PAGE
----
Brad Pitt, Eric Bana, Orlando Bloom, Peter O'Toole, Julie Christie, Diane Kruger, Brian Cox, Sean Bean

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Although Troy isn't as wooden as the giant horse the Greek army used to invade the titular city 3,200 years ago, neither does it gallop along with speed or grace. Rather, this war epic adapted from Homer's Iliad and brawnily directed by Wolfgang Petersen (The Perfect Storm) moves along in herky-jerky fashion, taking lengthy pauses to allow us to admire its imposing sets, its splendid digital effects (look, it's a thousand ships!) and Pitt's mighty muscles. With its acres of sword-wielding, sandal-shod extras, Troy may echo Gladiator, but it never achieves the sweep or power of the earlier film.

Pitt portrays Achilles, Greece's greatest warrior, almost as an antihero. It's something of a puzzle why the film revolves around this guy. Achilles has an attitude problem: "He's as likely to spear me as fight for me," complains Agamemnon (Cox), the empire-building king who jumps at the chance to attack Troy after one of its princes, the impetuous Paris (Bloom), runs off with the luscious Helen (Kruger), Agamemnon's sister-in-law. So why does a sullen and reluctant Achilles agree to lead the charge against Troy? Because, the film would have us believe, much like those average Joes who today line up to be on reality TV shows, Achilles is after the supposed immortality of celebrity. This, despite his mother (Christie) having warned him—spoiler ahead—"Your glory walks hand in hand with your death."

Pitt is blond and bland. He excels at the action scenes, fighting acrobatically and with gusto, but he lacks authority and emotion in his dramatic scenes. Proving more engaging are a dynamic Bana (The Hulk) as Hector, Paris's brave older brother; a self-flagellating Bloom as Paris; and a sorrowful O'Toole as Troy's king. (R)

Lacey Chabert

Fans of the 1990s TV drama Party of Five watched Chabert grow up playing Claudia, the youngest daughter of the orphaned Salinger clan. Now 21, the Mississippi native revisits school days as a spoiled rich teen in Mean Girls.

ON HER PARTY OF FIVE YEARS I have nothing but fond memories. It's a little embarrassing to look back and see myself as a child going through all those awkward years. When I meet people, it's usually, "Oh my gosh! You're a woman now!" What do you say? Thank you? I have no idea what I'm supposed to say to that. I'm just like, "Yeah, it happens."

ON BECOMING A MEAN GIRL They really thought I was a dramatic actress and weren't sure I could do comedy. I fought to get the appointment and it turned out great. I can't wait for the day when I don't have to audition, but there's something really rewarding about it because you went through the entire process.

ON WORKING WITH COSTAR AND WRITER TINA FEY She's so incredibly smart and her humor is brilliant. She's the same way in real life: funny, down-to-earth and easygoing. She was protective of her script but wasn't possessive over it. She was open to ideas and ad-libbing.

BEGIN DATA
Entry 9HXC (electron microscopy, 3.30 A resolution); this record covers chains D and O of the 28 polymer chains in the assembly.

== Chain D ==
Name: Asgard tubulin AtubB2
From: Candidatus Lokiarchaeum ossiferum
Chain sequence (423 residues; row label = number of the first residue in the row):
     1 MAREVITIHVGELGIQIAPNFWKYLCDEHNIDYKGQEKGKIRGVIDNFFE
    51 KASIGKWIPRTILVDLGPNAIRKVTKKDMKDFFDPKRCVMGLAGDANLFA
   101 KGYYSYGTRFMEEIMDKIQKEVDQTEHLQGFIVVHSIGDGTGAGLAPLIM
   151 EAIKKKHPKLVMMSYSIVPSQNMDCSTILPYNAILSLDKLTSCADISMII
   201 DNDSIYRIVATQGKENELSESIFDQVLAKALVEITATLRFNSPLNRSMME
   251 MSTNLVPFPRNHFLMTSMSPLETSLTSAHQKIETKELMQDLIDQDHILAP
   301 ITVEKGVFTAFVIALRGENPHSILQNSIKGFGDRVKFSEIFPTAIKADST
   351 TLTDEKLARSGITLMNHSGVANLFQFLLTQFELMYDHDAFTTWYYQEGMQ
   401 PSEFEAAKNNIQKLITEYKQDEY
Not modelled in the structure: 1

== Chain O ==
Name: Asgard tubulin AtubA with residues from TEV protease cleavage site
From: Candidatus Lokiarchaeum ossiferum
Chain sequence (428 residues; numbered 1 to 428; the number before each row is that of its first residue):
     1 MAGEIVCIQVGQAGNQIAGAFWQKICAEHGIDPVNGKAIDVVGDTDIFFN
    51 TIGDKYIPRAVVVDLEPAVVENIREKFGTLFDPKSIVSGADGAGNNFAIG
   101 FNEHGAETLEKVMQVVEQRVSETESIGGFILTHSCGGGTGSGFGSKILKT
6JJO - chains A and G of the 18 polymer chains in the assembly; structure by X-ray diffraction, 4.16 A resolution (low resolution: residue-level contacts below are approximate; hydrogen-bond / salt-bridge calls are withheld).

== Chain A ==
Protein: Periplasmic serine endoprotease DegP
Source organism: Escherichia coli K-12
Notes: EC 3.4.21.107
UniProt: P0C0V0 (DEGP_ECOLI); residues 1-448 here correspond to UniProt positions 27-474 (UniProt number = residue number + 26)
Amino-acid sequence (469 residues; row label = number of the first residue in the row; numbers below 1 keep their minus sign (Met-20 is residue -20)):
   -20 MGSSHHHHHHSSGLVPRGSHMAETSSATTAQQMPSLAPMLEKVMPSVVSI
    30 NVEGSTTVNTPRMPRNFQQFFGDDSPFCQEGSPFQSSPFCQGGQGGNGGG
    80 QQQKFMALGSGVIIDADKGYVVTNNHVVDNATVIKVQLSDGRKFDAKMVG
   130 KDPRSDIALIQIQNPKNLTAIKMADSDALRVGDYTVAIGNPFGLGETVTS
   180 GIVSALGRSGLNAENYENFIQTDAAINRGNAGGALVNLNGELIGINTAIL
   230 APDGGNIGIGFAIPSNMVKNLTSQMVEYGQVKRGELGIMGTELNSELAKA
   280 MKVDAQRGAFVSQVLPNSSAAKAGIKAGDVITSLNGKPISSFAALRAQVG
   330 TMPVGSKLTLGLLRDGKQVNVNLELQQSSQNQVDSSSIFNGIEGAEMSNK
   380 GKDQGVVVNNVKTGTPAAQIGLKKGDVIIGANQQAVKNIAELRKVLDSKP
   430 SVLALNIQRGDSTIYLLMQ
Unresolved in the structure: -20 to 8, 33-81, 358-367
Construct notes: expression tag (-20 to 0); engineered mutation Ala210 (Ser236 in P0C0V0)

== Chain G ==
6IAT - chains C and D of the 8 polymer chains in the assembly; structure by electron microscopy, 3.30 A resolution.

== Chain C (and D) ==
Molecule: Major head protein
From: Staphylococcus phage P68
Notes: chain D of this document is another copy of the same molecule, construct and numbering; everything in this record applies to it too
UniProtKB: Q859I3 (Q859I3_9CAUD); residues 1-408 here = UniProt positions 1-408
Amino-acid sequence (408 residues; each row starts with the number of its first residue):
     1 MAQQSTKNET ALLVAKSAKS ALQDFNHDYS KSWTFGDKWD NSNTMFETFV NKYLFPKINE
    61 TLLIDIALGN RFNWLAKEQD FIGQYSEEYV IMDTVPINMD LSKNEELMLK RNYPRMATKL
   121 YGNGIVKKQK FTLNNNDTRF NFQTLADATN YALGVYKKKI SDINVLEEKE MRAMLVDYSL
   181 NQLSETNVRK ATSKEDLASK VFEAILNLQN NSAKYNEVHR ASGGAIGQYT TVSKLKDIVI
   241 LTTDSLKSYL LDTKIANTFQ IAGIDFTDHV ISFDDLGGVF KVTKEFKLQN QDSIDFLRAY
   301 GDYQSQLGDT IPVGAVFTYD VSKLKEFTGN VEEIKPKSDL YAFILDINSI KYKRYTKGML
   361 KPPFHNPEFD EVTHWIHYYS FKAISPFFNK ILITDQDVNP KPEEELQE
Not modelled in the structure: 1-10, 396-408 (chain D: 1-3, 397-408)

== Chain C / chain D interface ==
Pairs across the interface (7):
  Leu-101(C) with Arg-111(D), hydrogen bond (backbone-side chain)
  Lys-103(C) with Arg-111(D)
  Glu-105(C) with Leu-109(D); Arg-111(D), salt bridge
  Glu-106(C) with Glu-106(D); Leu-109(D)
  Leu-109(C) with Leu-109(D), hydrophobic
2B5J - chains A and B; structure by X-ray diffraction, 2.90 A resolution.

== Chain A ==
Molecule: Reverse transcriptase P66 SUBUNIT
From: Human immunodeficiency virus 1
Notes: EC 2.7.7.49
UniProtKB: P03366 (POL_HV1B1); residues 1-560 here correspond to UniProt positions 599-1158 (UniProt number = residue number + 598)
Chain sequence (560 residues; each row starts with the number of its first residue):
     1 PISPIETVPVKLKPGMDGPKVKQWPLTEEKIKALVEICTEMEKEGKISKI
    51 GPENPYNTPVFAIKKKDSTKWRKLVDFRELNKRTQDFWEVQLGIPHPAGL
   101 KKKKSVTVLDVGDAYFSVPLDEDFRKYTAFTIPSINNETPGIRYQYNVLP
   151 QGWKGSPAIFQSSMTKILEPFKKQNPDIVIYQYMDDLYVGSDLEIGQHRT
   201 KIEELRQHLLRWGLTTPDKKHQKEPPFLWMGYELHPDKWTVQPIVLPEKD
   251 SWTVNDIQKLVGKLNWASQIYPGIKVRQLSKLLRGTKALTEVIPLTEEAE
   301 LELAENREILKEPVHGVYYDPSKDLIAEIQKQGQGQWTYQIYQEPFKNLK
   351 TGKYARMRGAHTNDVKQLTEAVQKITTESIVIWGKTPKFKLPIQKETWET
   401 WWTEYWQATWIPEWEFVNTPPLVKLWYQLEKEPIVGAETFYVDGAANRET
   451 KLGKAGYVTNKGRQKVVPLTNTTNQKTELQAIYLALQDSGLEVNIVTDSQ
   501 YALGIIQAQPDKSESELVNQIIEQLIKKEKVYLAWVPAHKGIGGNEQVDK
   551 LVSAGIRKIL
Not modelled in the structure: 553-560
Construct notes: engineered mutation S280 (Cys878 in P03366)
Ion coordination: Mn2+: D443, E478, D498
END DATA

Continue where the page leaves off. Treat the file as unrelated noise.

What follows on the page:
ON HER STAR SEARCH START I was 8 or 9. I sang "Happy Days Are Here Again" in my little patent-leather Mary Janes with bows in my hair. I went to the semifinals, and I'm very proud of it!

ON OTHER PASSIONS Photography is my hobby. I love to read, I love to shop. I'm your typical girl. I take college classes on nights and weekends. I'd like to have a degree someday. It's a toss-up between psychology and literature.

ON SINGLE LIFE I'm just dating. Nothing serious. One day, I'd love to be married and have kids, but not now. I do have lots of pets: three Chihuahuas named Teacup, Teaspoon and Kitty. They travel with me wherever I go.

Breakin' All the Rules

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It's boy cons girl and vice versa in a genial but familiar romantic comedy. A likable Jamie Foxx stars as a magazine editor in L.A. who, after being dumped by his girlfriend, writes a how-to bestseller laying out rules for breaking up. He promptly falls for his cousin's girlfriend (Gabrielle Union), and she for him, though they keep playing time-wasting games with each other until love conquers all. Morris Chestnut, Jennifer Esposito and Peter MacNicol costar. (PG-13)

A Slipping Down Life

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Although it was shown at the Sundance Film Festival in 1999, the theatrical release of this wishy-washy but well-acted adaptation of a 1970 Anne Tyler novel was held up until now by a behind-the-scenes dispute. Life adds another polished link to actress Lili Taylor's chain of quirky characters. Here she is compelling as a troubled young woman who carves the name of a local rocker (Guy Pearce) into her forehead to show her devotion. (R)


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A 17-year-old orphan attaches himself to an attractive widow (Emmanuelle Béart), as she and her children flee occupied Paris for the countryside at the start of WWII. A twisted kind of love and, eventually, betrayal follow in an intriguing drama from director-cowriter André Téchiné. (In French with English subtitles) (Not rated)

  • Contributors:
  • Leah Rozen,
  • Mark Dagostino.